In defense of self-defense: why campus carry is a good idea

My experience in the media has exposed me to far too many tragedies resulting from high-profile shootings. Of the disturbing images, perhaps the most harrowing came from the attack on a military recruitment center in Chattanooga, Tennessee. Outside the building, where an intruder shot and killed five unarmed Marines, was a sign declaring “No guns allowed,” sprawled across spiderwebbed glass, shattered by bullet holes.

One could attribute the occurrence to simple irony if violence in “gun-free zones” was uncommon. Columbine, Virginia Tech, Sandy Hook and that Chattanooga recruitment center all prohibited firearms, yet they appear in this article only because of the bloodshed that took place.

The University of Alabama is another one of these gun-free zones. Students are prohibited from carrying firearms that could protect them from the next unexpected attack. The gun ban is well intentioned. Perpetuating the argument that gun reform is a vast conspiracy to institute totalitarian control not only hurts the dialogue, but it prevents gun rights advocates from acquiring any credibility. Nonetheless, the ban not only violates our rights, but it has also proven to be ineffective. To paraphrase the late Milton Friedman, we must judge policies not by their intentions, but by their results.

The record of gun-free zones speaks for itself. Almost every major shooting of the past 10 years has come in an area where guns were expressly prohibited or where the attacker knew few people would be armed.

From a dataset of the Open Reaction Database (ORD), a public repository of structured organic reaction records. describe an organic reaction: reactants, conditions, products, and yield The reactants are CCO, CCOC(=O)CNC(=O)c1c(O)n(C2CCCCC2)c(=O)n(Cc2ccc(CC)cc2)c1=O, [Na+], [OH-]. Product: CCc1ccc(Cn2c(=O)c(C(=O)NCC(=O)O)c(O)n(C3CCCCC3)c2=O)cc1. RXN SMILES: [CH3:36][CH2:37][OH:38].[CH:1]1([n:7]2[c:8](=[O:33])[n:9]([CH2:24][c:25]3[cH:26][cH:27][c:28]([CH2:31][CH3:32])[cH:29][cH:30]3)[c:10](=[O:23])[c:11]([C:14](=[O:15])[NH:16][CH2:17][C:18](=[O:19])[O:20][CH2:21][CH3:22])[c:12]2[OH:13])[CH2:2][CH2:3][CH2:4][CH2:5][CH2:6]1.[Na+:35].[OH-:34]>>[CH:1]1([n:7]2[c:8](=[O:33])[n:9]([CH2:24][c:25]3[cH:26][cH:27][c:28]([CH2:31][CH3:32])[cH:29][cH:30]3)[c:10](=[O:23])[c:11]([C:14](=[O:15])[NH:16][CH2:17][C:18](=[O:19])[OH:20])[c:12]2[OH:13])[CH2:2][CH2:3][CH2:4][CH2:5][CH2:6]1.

Large-scale bans can have some effect, but rarely eliminate a problem entirely. Think about another ban the University recently enacted: the campus-wide smoking prohibition. Sure, the campus is generally more smoke free, but the people who really want to smoke still smoke. The only people affected are those who have respect for the lightly enforced rules and regulations.

In a college town like Tuscaloosa, there are practical self-defense concerns. Tuscaloosa’s crime rate is much higher than the Alabama and national average crime rates. We can pretend violent criminals will respect the imaginary line of demarcation between campus and the city at large just like we pretend that they respect other firearm limitations, but I prefer indulging reality to fantasy.

In light of the recent national discourse regarding sexual assault on college campuses, campus-carry should be viewed as a solution. For men and women who could potentially be assaulted, a gun could make the difference in a dangerous situation. Guns are the greatest equalizers; they can make even the most potentially vulnerable victim safe from those who mean to do harm.

There is a way to allow firearms onto school property reasonably. The University of Texas enacted campus carry after the governor signed it into law last summer. The law requires anyone carrying on campus to have the same licenses required for those who want to carry elsewhere in the state. Alabama’s proposed law would do the same. Students would still have to apply and get background checks just like everyone else.

Individuals should have every option available for self-defense, particularly in a place where violent and intolerable crimes are so common. Reasonable regulation and the elimination of gun-free zones, which might as well be called vulnerability zones, would make campus safer and more free. 

Jordan LaPorta is a junior majoring in political science and history. He is the Director of News at WVUA Radio. 

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